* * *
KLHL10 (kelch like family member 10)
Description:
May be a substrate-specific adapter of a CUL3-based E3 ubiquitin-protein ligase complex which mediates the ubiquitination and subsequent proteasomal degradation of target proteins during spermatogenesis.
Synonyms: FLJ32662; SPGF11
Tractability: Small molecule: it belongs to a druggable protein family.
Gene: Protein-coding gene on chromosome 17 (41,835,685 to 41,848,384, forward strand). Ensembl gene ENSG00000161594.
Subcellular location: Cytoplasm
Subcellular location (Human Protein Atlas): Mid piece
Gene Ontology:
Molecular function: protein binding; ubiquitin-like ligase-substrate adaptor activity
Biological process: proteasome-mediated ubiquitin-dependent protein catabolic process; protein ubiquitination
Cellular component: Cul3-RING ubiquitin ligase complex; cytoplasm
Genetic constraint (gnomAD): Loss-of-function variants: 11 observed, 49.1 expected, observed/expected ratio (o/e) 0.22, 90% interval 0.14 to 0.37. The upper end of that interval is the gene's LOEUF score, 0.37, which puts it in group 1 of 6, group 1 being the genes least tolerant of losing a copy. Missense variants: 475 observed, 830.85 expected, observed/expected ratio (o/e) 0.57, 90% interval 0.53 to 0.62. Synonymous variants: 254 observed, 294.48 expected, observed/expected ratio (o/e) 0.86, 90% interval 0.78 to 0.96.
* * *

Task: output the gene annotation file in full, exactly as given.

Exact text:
KLHL10 (kelch like family member 10)
Description:
May be a substrate-specific adapter of a CUL3-based E3 ubiquitin-protein ligase complex which mediates the ubiquitination and subsequent proteasomal degradation of target proteins during spermatogenesis.
Synonyms: FLJ32662; SPGF11
Tractability: Small molecule: it belongs to a druggable protein family.
Gene: Protein-coding gene on chromosome 17 (41,835,685 to 41,848,384, forward strand). Ensembl gene ENSG00000161594.
Subcellular location: Cytoplasm
Subcellular location (Human Protein Atlas): Mid piece
Gene Ontology:
Molecular function: protein binding; ubiquitin-like ligase-substrate adaptor activity
Biological process: proteasome-mediated ubiquitin-dependent protein catabolic process; protein ubiquitination
Cellular component: Cul3-RING ubiquitin ligase complex; cytoplasm
Genetic constraint (gnomAD): Loss-of-function variants: 11 observed, 49.1 expected, observed/expected ratio (o/e) 0.22, 90% interval 0.14 to 0.37. The upper end of that interval is the gene's LOEUF score, 0.37, which puts it in group 1 of 6, group 1 being the genes least tolerant of losing a copy. Missense variants: 475 observed, 830.85 expected, observed/expected ratio (o/e) 0.57, 90% interval 0.53 to 0.62. Synonymous variants: 254 observed, 294.48 expected, observed/expected ratio (o/e) 0.86, 90% interval 0.78 to 0.96.